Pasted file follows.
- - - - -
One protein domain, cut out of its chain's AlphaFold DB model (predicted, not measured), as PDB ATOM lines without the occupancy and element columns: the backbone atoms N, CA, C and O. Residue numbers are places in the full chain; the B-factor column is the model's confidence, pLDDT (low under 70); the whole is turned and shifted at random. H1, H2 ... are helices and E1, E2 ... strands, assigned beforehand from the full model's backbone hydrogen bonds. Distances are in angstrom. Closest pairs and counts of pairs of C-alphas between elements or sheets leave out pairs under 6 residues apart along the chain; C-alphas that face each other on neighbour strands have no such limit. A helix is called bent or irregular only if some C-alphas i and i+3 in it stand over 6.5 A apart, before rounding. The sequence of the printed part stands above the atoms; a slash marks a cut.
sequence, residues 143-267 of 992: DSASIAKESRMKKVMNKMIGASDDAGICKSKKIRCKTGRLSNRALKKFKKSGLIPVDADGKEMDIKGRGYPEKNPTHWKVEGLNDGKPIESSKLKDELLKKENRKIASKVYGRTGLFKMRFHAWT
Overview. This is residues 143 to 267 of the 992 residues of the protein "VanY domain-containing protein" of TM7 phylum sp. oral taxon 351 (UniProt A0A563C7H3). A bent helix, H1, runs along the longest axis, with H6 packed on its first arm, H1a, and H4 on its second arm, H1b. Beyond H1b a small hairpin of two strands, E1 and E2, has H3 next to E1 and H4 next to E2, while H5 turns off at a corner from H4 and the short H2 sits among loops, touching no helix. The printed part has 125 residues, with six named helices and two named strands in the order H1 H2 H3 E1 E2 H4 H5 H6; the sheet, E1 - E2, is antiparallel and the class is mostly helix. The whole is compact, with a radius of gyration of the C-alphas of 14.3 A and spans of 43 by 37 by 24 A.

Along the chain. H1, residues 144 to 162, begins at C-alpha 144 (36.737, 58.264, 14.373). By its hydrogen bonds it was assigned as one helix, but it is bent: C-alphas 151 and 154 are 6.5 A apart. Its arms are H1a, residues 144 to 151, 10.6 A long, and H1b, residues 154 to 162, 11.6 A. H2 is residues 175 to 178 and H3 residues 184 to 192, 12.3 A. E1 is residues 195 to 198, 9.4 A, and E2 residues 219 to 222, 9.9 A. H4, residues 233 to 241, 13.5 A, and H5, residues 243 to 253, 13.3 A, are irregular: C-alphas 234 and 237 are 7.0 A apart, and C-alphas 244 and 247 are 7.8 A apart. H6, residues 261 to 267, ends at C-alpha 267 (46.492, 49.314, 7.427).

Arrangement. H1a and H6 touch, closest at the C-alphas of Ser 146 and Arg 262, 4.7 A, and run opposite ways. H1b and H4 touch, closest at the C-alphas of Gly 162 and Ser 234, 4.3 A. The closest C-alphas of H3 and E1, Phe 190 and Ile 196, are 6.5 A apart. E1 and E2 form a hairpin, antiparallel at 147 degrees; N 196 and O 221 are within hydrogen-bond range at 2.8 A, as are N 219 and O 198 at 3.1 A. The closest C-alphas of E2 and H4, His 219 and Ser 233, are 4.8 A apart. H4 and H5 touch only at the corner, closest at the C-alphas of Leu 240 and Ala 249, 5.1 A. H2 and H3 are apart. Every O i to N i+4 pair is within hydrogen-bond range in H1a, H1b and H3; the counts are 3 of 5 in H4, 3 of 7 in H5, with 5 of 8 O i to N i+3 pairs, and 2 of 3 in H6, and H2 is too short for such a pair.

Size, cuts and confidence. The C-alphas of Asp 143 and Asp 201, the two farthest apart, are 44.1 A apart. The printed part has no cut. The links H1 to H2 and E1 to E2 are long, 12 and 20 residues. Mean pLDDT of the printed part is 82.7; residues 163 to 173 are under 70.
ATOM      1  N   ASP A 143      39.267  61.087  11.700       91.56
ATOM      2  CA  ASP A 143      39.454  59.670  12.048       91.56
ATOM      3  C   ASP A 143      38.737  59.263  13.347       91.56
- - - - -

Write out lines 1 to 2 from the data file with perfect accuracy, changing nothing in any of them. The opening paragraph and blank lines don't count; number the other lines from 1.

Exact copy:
sequence, residues 143-267 of 992: DSASIAKESRMKKVMNKMIGASDDAGICKSKKIRCKTGRLSNRALKKFKKSGLIPVDADGKEMDIKGRGYPEKNPTHWKVEGLNDGKPIESSKLKDELLKKENRKIASKVYGRTGLFKMRFHAWT
Overview. This is residues 143 to 267 of the 992 residues of the protein "VanY domain-containing protein" of TM7 phylum sp. oral taxon 351 (UniProt A0A563C7H3). A bent helix, H1, runs along the longest axis, with H6 packed on its first arm, H1a, and H4 on its second arm, H1b. Beyond H1b a small hairpin of two strands, E1 and E2, has H3 next to E1 and H4 next to E2, while H5 turns off at a corner from H4 and the short H2 sits among loops, touching no helix. The printed part has 125 residues, with six named helices and two named strands in the order H1 H2 H3 E1 E2 H4 H5 H6; the sheet, E1 - E2, is antiparallel and the class is mostly helix. The whole is compact, with a radius of gyration of the C-alphas of 14.3 A and spans of 43 by 37 by 24 A.